Notorious for her many lovers, usually rich aristocrats, she had liaisons with German political and military men. With the outbreak of World War I, she was questioned and put under surveillance by the French who eventually convinced her to travel to neutral Spain and seek out German naval and army attaches so as to report intelligence back to Paris. They soon accused her of being a double agent, however, and when she returned to Paris in February 1917, she was arrested and charged with being a German spy.
She was convicted and sentenced to death. Many people still believe she was completely innocent. On October 15, with the words, “I am ready,” Mata Hari was taken to an army barracks to face her death. She had made a direct appeal to the French president for clemency and was expectantly awaiting his reply. A British reporter covered the event:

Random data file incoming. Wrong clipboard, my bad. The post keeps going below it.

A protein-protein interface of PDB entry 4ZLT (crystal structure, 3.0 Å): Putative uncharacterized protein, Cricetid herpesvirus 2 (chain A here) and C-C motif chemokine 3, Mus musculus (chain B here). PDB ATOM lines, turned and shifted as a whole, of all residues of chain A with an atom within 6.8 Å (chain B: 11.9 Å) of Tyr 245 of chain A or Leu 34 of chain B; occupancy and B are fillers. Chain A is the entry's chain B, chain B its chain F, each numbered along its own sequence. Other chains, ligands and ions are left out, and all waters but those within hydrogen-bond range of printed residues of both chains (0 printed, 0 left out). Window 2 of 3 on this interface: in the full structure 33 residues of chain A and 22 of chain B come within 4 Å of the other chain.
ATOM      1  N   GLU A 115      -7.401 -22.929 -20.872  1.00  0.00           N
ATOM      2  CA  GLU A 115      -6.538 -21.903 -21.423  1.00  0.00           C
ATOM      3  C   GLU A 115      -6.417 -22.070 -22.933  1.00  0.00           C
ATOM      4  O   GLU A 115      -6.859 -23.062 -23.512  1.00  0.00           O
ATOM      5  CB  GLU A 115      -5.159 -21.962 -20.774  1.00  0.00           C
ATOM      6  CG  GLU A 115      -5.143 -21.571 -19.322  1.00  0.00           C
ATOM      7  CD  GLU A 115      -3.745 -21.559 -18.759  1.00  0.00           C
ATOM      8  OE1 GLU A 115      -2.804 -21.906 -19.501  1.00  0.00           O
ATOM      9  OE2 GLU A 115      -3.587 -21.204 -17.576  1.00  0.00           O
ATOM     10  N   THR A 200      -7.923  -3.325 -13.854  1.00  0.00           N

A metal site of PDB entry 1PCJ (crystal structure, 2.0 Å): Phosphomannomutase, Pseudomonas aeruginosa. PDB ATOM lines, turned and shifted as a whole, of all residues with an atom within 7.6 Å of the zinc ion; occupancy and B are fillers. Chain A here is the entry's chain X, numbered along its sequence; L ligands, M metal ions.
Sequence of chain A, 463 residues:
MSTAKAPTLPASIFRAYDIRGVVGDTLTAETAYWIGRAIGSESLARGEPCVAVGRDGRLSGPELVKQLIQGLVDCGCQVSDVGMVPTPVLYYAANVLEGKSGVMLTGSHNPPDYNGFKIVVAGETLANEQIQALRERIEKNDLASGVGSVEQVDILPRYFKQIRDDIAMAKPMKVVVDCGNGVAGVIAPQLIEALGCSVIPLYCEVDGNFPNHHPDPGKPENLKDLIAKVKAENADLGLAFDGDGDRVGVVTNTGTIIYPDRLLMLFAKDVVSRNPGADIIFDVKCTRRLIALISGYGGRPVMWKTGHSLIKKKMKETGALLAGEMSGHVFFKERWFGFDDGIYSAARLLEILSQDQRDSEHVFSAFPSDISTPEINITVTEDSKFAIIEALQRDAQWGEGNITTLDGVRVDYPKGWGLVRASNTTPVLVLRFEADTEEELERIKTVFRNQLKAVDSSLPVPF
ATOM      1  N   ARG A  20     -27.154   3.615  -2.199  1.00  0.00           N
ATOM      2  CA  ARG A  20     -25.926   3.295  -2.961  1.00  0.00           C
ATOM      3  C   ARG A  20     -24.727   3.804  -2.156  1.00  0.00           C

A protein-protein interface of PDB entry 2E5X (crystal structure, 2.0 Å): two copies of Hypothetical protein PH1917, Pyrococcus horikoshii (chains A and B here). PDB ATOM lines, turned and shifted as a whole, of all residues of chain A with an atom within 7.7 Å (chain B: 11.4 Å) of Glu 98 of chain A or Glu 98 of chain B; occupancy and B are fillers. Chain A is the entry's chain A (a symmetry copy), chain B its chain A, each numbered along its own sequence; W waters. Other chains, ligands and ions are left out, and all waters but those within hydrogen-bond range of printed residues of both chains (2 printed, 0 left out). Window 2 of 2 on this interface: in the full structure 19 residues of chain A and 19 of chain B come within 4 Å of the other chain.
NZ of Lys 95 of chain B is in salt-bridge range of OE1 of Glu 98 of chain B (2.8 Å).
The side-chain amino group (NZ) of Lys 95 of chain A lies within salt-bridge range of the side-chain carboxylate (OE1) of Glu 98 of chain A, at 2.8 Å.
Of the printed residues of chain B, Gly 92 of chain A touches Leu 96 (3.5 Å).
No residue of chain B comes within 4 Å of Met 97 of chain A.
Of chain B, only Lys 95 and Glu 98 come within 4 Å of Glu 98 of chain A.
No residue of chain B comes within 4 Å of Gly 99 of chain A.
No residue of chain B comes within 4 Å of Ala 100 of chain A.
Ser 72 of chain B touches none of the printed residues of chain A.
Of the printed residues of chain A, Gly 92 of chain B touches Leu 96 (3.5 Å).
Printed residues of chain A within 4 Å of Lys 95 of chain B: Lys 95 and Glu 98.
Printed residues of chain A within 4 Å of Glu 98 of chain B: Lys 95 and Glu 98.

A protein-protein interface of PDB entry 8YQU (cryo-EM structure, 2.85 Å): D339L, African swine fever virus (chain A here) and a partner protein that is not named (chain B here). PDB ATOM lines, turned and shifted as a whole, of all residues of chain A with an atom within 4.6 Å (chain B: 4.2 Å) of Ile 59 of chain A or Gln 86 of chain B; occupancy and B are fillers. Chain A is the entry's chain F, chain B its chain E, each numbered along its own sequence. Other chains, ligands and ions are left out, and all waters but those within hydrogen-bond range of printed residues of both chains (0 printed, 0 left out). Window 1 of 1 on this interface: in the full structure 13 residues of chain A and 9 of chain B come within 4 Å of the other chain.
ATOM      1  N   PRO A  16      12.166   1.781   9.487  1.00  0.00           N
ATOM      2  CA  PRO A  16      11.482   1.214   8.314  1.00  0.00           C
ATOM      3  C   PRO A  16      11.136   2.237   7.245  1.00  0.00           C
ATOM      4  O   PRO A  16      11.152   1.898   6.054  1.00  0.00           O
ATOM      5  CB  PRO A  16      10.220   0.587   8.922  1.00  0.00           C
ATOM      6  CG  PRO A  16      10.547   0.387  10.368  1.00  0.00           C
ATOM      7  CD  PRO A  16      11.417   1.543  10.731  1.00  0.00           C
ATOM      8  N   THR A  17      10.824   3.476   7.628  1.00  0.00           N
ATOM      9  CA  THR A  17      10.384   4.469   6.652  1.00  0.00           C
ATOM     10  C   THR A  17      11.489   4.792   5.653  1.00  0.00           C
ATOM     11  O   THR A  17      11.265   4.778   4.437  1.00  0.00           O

Consent was given immediately by Captain Bouchardon, and pen, ink, paper, and envelopes were given to her. She seated herself at the edge of the bed and wrote the letters with feverish haste. She handed them over to the custody of her lawyer. Then she drew on her stockings, black, silken, filmy things, grotesque in the circumstances. She placed her high-heeled slippers on her feet and tied the silken ribbons over her insteps.
She arose and took the long black velvet cloak, edged around the bottom with fur and with a huge square fur collar hanging down the back, from a hook over the head of her bed. She placed this cloak over the heavy silk kimono which she had been wearing over her nightdress. Her wealth of black hair was still coiled about her head in braids. She put on a large, flapping black felt hat with a black silk ribbon and bow. Slowly and indifferently, it seemed, she pulled on a pair of black kid gloves. Then she said calmly: ‘I am ready.’
The party slowly filed out of her cell to the waiting automobile. The car sped through the heart of the sleeping city. It was scarcely half-past five in the morning and the sun was not yet fully up. Clear across Paris the car whirled to the Caserne de Vincennes, the barracks of the old fort which the Germans stormed in 1870.